Pentagon's Robots Transform Warfare
Editor’s Note: The Obama administration -- even more than its predecessor -- has turned to unmanned drones to hunt down and kill suspects in the global war against Islamic militants, a tactic that U.S. politicians like since no American troops are put in danger.
However, the increasing use of military robots is making the United States look more and more like the evil imperial forces in science-fiction movies as machines hunt down and exterminate troublesome humans, as Sherwood Ross notes in this guest essay:
The Pentagon is rapidly improving its ability to fight wars with robots, a capability “bringing about the most profound transformation of warfare since the advent of the atom bomb” and raising “a host of ethical and legal issues,” says Scientific American.
“Robots are pouring onto battlefields as if a new species of mechanotronic alien had just landed on our planet,” the publication said in an editorial on their development in its July issue. “The prospect of androids that hunt down and kill on their own accord (shades of ‘Terminator’) should give us all pause.
“An automatic pilot that makes its own calls about whom to shoot violates the ‘human’ part of international humanitarian law, the one that recognizes that some weapons are so abhorrent that they just should be eliminated.”
Since 2003, 7,000 unmanned aircraft and 12,000 ground vehicles have entered the U.S. military inventory, “entrusted with missions that range from seeking out snipers to bombing the hideouts of al-Qaeda higher-ups in Pakistan,” wrote P.W. Singer in an accompanying article titled “War of The Machines.”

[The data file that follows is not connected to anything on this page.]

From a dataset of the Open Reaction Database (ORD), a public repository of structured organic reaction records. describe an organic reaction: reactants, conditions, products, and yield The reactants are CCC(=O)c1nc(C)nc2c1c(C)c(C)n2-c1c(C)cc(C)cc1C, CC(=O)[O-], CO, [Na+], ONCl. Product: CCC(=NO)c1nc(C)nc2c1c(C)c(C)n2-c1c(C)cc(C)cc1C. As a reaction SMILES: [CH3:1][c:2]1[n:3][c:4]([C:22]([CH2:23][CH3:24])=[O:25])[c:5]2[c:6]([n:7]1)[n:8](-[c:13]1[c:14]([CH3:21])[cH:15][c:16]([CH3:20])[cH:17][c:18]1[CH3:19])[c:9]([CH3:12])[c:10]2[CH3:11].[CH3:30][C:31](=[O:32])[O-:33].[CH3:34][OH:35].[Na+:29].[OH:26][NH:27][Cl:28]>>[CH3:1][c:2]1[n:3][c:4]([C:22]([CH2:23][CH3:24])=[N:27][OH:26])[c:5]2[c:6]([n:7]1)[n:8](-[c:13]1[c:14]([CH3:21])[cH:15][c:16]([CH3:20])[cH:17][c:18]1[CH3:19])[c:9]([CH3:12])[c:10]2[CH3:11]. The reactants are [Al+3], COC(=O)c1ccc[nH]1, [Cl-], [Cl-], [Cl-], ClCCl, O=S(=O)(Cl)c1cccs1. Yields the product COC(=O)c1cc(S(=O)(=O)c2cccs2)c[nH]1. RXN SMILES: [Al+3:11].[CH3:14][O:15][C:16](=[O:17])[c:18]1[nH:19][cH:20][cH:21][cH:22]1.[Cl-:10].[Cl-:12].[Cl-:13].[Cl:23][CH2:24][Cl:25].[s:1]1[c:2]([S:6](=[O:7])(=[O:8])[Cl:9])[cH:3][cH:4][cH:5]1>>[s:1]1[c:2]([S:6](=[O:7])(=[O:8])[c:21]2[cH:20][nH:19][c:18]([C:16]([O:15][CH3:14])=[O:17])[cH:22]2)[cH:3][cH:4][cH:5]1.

Singer, who directs the 21st Century Defense Initiative at The Brookings Institution in Washington, D.C., said these robots include:
--Lockheed Martin’s High-Altitude Airship, an unmanned blimp that carries a radar the length of a football field and can fly at nearly 19,800 meters for over a month at a time.
--Contractor QinetiQ North America’s MAARS robot, resembling a tank that is armed with a machine gun and grenade launcher that does sentry and sniper duty.
--The miniature surveillance “bot” from contractor AeroVironment that “mimics a hummingbird in size and its ability to hover over a target” and which flaps its wings frenetically as its cameras observe a scene.
--The Counter-Rocket Artillery and Mortar, or C-RAM, which resembles Star Wars robot R2-D2 and is armed with a machine gun that can shoot down incoming missiles and is used to protect the Green Zone in Baghdad.
--The TALON ground robot that can defuse bombs and peeks over obstacles to hunt for enemies.
--The ChemBot, conceived by the University of Chicago and contractor iRobot of Bedford, Massachusetts, “a bloblike machine that shifts shape, such that it is able to squeeze through a hole in the wall.”
--The Predator drone that can track 12 targets at once and which has been used in combat since 1995. This unmanned aerial vehicle (UAV) from General Atomics is armed with two lethal Hellfire missiles that have killed, in total, as many as 40 al-Qaeda leaders but which, by some estimates, have killed as many as 1,000 civilians across Iraq, Afghanistan and Pakistan.